- President Joe Biden is set to nominate Cornell University law professor Saule Omarova to head the Office of the Comptroller of the Currency, according to a Bloomberg report.
- The banking law professor has been a critic of cryptocurrencies and envisions a larger role for the government in overseeing banks.
- Omarova needs Senate confirmation to serve a five-year term.
- See more stories on Insider’s business page.
President Joe Biden is preparing to nominate a Cornell University law professor who has been critical of cryptocurrencies and envisions a larger role for the government in overseeing banks to run the Office of the Comptroller of the Currency, according to a Bloomberg report.
Biden as soon as this week will name Saule Omarova as his choice to head the OCC, Bloomberg reported late Wednesday, citing three unnamed sources familiar with the nomination process. The OCC is a key regulator overseeing consumer banking and supervises large lenders such as Bank of America and JPMorgan Chase.
Omarova, a banking law professor, is expected to push for tougher oversight and rules in the industry. A native of Kazakhstan, Omarova in an October 2020 academic paper wrote about a blueprint for a “People’s Ledger,” or a comprehensive restructuring of the central bank balance sheet to democratize money and finance the world’s largest economy.
By separating the lending function from their monetary function, a proposed reform for banks would “effectively ‘end banking,’ as we know it,” with Omarova making a direct play on the title of the 2014 book, “The End of Banking: Money, Credit, and the Digital Revolution”.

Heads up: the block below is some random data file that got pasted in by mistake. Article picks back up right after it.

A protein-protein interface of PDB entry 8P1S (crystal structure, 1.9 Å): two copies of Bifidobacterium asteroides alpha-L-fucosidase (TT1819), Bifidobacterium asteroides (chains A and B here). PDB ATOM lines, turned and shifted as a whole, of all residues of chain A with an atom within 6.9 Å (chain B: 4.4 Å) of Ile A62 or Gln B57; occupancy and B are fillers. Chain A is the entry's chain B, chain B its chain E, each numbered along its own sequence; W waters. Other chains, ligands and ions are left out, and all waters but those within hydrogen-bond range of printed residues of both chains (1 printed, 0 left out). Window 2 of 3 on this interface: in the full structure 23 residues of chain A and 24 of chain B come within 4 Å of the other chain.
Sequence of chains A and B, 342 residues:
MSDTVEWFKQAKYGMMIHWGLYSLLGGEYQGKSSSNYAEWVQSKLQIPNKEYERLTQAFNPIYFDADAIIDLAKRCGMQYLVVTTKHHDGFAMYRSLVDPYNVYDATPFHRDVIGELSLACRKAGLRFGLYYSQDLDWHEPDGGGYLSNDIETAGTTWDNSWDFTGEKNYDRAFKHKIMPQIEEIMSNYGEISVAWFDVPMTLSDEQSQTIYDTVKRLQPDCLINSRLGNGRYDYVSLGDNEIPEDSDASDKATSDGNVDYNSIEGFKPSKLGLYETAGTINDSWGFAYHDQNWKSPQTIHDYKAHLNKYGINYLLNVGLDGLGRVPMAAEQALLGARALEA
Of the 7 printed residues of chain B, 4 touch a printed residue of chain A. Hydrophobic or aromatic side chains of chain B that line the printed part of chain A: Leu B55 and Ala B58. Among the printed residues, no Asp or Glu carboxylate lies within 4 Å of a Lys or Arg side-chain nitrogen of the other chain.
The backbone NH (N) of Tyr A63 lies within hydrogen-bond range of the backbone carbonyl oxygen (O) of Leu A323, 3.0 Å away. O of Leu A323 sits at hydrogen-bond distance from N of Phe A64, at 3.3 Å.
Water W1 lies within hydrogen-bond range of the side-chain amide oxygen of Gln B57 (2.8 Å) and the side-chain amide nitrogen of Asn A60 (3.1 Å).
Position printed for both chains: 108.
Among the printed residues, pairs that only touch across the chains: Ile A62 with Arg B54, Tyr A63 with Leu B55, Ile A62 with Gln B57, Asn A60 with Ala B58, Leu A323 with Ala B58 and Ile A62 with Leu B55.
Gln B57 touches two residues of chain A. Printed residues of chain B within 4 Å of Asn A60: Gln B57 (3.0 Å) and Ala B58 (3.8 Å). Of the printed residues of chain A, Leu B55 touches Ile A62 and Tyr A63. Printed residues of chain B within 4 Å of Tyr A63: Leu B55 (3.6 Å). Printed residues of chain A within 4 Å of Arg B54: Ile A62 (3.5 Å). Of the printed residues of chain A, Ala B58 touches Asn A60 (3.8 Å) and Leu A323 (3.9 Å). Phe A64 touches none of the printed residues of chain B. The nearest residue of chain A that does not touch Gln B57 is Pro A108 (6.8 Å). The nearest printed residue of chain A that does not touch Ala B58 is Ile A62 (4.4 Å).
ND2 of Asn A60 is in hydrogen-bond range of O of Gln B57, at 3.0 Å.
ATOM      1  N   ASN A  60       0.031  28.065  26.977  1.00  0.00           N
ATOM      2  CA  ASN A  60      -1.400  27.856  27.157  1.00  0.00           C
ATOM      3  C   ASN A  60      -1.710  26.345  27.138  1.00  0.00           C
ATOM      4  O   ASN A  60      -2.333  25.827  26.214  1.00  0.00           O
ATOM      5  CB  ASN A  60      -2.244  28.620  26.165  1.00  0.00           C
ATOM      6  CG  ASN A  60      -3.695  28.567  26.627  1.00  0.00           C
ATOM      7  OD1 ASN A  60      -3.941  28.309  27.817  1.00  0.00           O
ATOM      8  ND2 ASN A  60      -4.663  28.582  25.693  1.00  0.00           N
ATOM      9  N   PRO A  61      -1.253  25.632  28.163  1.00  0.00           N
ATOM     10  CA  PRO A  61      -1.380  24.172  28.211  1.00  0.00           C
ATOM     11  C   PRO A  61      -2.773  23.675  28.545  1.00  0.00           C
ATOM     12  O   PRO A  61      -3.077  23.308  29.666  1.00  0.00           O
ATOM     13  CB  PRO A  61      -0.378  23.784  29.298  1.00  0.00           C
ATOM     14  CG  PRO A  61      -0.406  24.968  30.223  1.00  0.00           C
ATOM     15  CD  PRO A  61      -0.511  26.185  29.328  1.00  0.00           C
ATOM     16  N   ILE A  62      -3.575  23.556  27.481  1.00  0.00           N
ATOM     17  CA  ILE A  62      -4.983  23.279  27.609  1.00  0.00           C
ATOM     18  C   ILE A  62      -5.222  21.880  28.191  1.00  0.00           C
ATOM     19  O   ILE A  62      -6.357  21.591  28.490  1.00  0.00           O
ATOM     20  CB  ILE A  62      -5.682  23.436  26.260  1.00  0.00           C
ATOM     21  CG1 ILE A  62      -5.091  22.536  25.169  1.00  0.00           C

Biden’s aides were vetting Omarova in August, according to The New York Times, noting that Omarova has said cryptocurrency operations could allow banks to conduct more trading activity out of oversight of the Federal Reserve and other regulators. Bloomberg reported that Omarova contends that digital tokens threaten to destabilize the economy and are vulnerable to abuse by private firms at the expense of public safeguards.
Omarova served in President George W. Bush’s administration as a special adviser for regulatory policy in the Treasury Department. She’s practiced law at Davis Polk & Wardwell, specializing in corporate transactions and advisory work in financial regulation.
If confirmed by the Senate to a five-year term, Omarova would take over from Michael Hsu, a former Fed official who has been running the OCC on an acting basis since May. Hsu this week told a blockchain panel that crypto and decentralized finance look similar to the financial instruments that sparked the 2008 global financial crisis.